Short-term CD rates better for Iowa savers than in other states

Study finds CD interest rates averaging higher than savings accounts

Dave DeWitte
Published: October 10 2012 | 5:00 am - Updated: 1 April 2014 | 1:44 am in

Short-term certificates of deposits in Iowa are still a better deal for many savers than sticking their money in a savings account, according to a new study, although that isn’t the case in a growing number of states.

The interest rate spread between a six-month certificate of deposit and a standard savings account was 0.17 percent on July 10, according to the website gobankingrates.com.

Savings account interest rates in Iowa averaged 0.25 percent, compared to 0.42 percent for a six-month certificate of deposit.

The wisdom of locking into a six-month CD for investors is questionable when the difference between savings account rates and CD rates is 0.10 percent or less, according to gobankingrates.com. That seems to be the case in 42 percent of the states. In Delaware, average savings account rates are actually higher than CD rates.

Savers might wish to avoid locking in to a CD even for six months when the rate differential is so low, according to gobankingrates.com, because most CDs have restrictions that include financial penalties if the funds must be withdrawn early for a sudden financial need or emergency.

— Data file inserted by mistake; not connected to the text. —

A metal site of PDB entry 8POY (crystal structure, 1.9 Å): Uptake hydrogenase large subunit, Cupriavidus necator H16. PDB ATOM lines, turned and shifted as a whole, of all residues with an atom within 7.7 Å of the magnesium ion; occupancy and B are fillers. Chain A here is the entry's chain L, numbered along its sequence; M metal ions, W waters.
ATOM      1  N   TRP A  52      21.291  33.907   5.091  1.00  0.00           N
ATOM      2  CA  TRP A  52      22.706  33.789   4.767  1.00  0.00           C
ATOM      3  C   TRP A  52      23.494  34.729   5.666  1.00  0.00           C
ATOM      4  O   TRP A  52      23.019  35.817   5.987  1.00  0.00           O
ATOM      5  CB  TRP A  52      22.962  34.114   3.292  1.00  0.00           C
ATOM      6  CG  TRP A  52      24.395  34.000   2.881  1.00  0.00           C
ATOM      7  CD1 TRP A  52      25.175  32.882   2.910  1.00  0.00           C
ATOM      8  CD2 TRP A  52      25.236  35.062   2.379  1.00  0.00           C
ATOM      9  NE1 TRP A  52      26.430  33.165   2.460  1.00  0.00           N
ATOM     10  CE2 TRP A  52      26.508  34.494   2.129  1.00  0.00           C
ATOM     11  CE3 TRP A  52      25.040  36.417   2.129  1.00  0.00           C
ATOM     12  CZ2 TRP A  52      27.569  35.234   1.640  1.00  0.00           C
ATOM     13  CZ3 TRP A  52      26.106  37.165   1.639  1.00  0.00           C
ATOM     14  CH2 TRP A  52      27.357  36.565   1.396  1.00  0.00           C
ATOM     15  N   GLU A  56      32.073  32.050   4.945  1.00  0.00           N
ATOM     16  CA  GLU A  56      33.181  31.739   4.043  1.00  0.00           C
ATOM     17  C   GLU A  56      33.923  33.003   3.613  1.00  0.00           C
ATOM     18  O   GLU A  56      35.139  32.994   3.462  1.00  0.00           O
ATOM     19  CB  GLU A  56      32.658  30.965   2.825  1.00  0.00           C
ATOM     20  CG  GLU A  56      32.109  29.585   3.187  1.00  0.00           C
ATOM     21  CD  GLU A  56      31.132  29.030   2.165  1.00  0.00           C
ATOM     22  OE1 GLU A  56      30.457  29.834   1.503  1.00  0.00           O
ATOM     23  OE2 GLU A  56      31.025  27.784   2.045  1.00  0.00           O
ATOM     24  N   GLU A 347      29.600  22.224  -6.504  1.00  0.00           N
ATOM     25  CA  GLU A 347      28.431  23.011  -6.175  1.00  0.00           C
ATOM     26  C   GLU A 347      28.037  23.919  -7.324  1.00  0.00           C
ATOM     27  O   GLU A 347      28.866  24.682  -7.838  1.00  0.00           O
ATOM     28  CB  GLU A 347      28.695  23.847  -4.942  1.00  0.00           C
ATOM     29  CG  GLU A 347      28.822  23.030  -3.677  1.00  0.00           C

The findings were based on interest rate yields for a $10,000 deposit as of July 15, 2012. The study was based on gobankingrates’ database of rates at 4,000 or more financial institutions.

Longer-term CDs appear to be the best alternative for savers who want better returns in the current low interest rate climate, the study suggested. It said savers opting for one-year CDs or two-year CDs can typically get rates above 1 percent, and sometimes 2 percent.

Neither a six-month nor a longer-term one or two-year CD is likely to do much more than keep up with inflation, according to a recent calculation by the American Institute for Economic Research.

When the 2013 cost-of-living adjustments are announced by the Social Security administration on Oct. 16, the group is expecting it to fall between 1.5 and 1.7 percent. That compares to a 3.6 parent increase that senior received for 2012.

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